He is the star second baseman with the Houston Astros and he found himself the center of attention this week.

Jose Altuve was surrounded by friends, fans, and celebrity
guests at the Astorian.


The baseball player was honored by Hennessy. 


He says it’s a proud honor and he also talked about how important his teammates are to the success of the Astros this year.



Montgomery County District Attorney Brett Ligon wants to equip cops in his community with body cameras.

This comes after the Conroe Police department filed for a federal grant to buy 14 body cameras.

Ligon says he will use drug seizure funds to buy an additional 14 cameras.

No word yet when the purchase will go through.


After a short investigation it appears the fire two weeks ago at the beloved Burger Park in Houston was an accident.

Jay Evans with the Houston Fire Department days the fire was caused by a spark from an exhaust fan over the grill.

Evans says when the device malfunctioned it spit out a spark that hit the grease and caused the fire at the 47 year old business on Martin Luther King in South Park.

There’s no word yet if Burger Park known for its burgers and slushies will reopen.

I will check with the owners and keep you updated.

A call to the business early Thursday morning went unanswered.


Fox 26 News has learned a 19 year old part time employee of the Houston Independent School District has been arrested.

According to our sources Pablo Duran was arrested after investigators say he had an inappropriate relationship with a 14 year old student at Milby High School.  Our sources say that’s where Duran served as a student tutor for the district.  It is also where investigators say he met the 14 year old student.  HISD is working on a statement for the Factor.


The Harris County District Attorney’s Office has accepted criminal charges against a former Milby High School hourly tutor following an HISD Police investigation into reports of inappropriate conduct between the employee and a student in 2014. The employee was immediately removed from the campus and has not worked for the district since the allegation was reported.

Background Info:

Name: Pablo Duran

Charges: Sexual assault of a child under the age of 17 and improper relationship with a student

Arrest: Arrest was made Wednesday, June 10 by the Harris County Sheriff’s Office

Investigation: HISD Police conducted a thorough investigation and presented the finding to the District Attorney’s Office this week

Ashley Anthony
Sr. Media Relations Specialist



Who should the building be named after…That’s the question and battle going on at the Houston Police Department.  Houston City Councilman and former HPD chief C-O Bradford has sent a letter to Mayor Annise Parker and other council members saying he believes HPD headquarters at 1200 Travis should be named after former Houston Mayor Lee P. Brown. 

But members of the rank and file and current HPD chief Charles McClelland feel the cop shop should be named after retired HPD Officer Edward Thomas.  As you know he is one of the longest serving police officers in the country.  He worked at HPD from 1948 to 2011.  No word which way Mayor Parker and the council will vote on this naming issue.


On Monday, June 8, 2015, a jury convicted Royce Gene Adams, III of three counts of the felony offense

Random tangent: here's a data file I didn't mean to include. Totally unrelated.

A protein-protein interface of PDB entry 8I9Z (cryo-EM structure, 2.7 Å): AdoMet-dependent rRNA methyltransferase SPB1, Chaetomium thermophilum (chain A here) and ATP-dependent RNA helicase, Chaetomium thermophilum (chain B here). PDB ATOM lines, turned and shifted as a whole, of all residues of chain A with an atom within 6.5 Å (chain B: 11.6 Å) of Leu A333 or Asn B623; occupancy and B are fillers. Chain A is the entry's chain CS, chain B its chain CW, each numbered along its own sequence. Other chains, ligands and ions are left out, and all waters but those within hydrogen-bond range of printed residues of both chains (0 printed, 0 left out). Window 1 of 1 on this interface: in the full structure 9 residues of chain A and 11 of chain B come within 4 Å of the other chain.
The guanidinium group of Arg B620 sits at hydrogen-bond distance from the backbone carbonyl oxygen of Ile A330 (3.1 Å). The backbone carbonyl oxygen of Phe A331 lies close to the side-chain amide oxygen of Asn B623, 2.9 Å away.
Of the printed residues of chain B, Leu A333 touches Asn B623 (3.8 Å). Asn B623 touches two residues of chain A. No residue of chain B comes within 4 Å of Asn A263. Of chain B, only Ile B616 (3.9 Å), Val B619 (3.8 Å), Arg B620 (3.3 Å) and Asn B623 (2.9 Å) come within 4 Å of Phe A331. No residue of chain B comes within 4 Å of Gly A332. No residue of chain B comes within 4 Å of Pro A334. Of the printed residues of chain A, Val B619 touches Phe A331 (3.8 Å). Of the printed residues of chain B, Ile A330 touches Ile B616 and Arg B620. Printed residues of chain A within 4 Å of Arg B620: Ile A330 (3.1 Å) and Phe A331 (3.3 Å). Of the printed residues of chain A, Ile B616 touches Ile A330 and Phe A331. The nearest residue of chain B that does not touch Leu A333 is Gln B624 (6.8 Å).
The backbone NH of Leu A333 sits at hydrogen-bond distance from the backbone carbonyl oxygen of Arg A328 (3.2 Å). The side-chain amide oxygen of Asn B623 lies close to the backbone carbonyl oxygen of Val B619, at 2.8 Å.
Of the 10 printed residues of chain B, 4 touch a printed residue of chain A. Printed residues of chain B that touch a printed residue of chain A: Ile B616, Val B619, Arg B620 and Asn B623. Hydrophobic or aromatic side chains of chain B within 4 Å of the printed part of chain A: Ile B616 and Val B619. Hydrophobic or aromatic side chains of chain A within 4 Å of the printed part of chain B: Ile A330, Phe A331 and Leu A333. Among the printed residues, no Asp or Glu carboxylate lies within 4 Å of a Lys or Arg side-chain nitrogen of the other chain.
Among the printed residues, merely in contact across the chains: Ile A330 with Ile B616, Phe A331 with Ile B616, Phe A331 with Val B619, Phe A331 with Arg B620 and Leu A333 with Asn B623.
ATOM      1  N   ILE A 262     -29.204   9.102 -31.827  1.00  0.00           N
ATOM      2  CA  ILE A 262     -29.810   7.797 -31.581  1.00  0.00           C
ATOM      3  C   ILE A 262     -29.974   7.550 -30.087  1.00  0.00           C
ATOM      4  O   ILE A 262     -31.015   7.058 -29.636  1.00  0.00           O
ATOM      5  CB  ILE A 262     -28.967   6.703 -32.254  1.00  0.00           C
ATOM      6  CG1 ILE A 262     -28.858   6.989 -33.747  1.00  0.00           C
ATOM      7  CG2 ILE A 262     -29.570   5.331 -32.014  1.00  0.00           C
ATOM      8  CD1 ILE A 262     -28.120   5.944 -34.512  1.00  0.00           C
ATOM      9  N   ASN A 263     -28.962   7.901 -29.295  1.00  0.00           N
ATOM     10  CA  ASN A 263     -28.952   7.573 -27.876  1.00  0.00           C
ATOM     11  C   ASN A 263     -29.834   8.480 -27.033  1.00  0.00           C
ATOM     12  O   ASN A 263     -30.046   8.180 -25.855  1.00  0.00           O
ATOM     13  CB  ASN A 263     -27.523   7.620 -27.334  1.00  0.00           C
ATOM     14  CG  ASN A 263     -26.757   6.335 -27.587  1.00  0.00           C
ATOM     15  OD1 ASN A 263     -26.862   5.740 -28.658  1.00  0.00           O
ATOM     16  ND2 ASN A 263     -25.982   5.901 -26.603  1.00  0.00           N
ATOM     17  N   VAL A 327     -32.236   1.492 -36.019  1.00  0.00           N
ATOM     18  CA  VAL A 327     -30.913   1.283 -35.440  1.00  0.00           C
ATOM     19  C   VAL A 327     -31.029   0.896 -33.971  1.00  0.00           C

of Aggravated Sexual Assault of a Child and one count of Indecency with a Child by Contact.

Yesterday, the same jury sentenced him to 20 years in the Institutional Division of the Texas Department of Criminal Justice on the Indecency Count and 45, 60 years, and Life in prison on the three counts of Aggravated Sexual Assault of a Child.

Visiting Judge, Lisa Burkhalter, presided over the trial in the 212th District Court and stacked each of the four
sentences so that they run consecutively to each other. Adams was prosecuted by Assistant District Attorneys Beverly
Armstrong and T. Philip Washington. Winston Cochran represented the Defendant.

Prosecutors presented evidence showing that Adams met Virginia Lou Busler through an online dating site a few months before the July 8, 2013 sexual assault. He moved into Busler’s home, with her 9 year old son and her 11 year old
daughter—the victim—shortly after meeting Busler. Adams and Busler were married on July 4, 2013.

The victim testified that Adams invited her into his bedroom, on July 7, 2013, while her mother was being treated
at a hospital for stroke symptoms. She explained that Adams gave her alcohol, a pill, and marijuana before touching her
inappropriately and having sex with her.

The Defendant was caught with his pants down as Busler returned home about
10:00pm, opened the bedroom door and caught both in various states of undress. Busler immediately called 911 and
police officers arrived to find Adams attempting to flee with a backpack of personal items.

The victim was taken to UTMB to have a Sexual Assault Examination performed. Prosecutors presented evidence
proving that Adams’ DNA was found on the victim’s body and toxicology results reflecting the prescription drug,
Clonazepam, in her blood and urine. Jurors were also shown evidence that a search of Adam’s home computer produced
numerous images and videos of child pornography.

The 20 year sentence for Indecency with a Child by Contact and the 45, 60 years and Life sentences for the three
counts of Aggravated Sexual Assault of a Child, will run consecutively to each other.


More about HPD Headquarters:

1200 Travis is a 28-story building inDowntown Houston, Texas that is currently occupied by the Houston Police Departmentas its current headquarters. At one time it was known as the Houston Natural Gas Building.[2] The building houses HPD’s administrative and investigative offices.[3]